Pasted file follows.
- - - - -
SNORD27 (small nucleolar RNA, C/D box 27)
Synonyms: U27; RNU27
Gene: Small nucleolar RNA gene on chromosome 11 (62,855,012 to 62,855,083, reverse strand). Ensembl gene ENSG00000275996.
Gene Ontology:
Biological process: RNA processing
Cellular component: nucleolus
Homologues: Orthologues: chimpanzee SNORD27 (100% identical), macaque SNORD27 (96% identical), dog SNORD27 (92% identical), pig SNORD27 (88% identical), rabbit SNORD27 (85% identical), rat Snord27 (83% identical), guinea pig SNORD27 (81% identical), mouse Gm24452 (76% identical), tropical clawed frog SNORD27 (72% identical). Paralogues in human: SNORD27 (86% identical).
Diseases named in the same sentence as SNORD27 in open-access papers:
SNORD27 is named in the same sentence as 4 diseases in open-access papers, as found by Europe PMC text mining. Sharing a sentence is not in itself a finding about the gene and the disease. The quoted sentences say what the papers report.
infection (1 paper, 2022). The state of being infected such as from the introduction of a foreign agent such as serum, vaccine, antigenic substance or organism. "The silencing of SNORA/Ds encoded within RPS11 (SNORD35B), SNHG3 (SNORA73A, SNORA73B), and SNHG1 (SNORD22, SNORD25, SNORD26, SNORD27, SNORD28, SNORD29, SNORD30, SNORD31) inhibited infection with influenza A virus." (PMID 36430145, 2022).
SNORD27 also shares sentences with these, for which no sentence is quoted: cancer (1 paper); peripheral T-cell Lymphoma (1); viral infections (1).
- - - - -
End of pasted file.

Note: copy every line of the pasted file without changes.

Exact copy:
SNORD27 (small nucleolar RNA, C/D box 27)
Synonyms: U27; RNU27
Gene: Small nucleolar RNA gene on chromosome 11 (62,855,012 to 62,855,083, reverse strand). Ensembl gene ENSG00000275996.
Gene Ontology:
Biological process: RNA processing
Cellular component: nucleolus
Homologues: Orthologues: chimpanzee SNORD27 (100% identical), macaque SNORD27 (96% identical), dog SNORD27 (92% identical), pig SNORD27 (88% identical), rabbit SNORD27 (85% identical), rat Snord27 (83% identical), guinea pig SNORD27 (81% identical), mouse Gm24452 (76% identical), tropical clawed frog SNORD27 (72% identical). Paralogues in human: SNORD27 (86% identical).
Diseases named in the same sentence as SNORD27 in open-access papers:
SNORD27 is named in the same sentence as 4 diseases in open-access papers, as found by Europe PMC text mining. Sharing a sentence is not in itself a finding about the gene and the disease. The quoted sentences say what the papers report.
infection (1 paper, 2022). The state of being infected such as from the introduction of a foreign agent such as serum, vaccine, antigenic substance or organism. "The silencing of SNORA/Ds encoded within RPS11 (SNORD35B), SNHG3 (SNORA73A, SNORA73B), and SNHG1 (SNORD22, SNORD25, SNORD26, SNORD27, SNORD28, SNORD29, SNORD30, SNORD31) inhibited infection with influenza A virus." (PMID 36430145, 2022).
SNORD27 also shares sentences with these, for which no sentence is quoted: cancer (1 paper); peripheral T-cell Lymphoma (1); viral infections (1).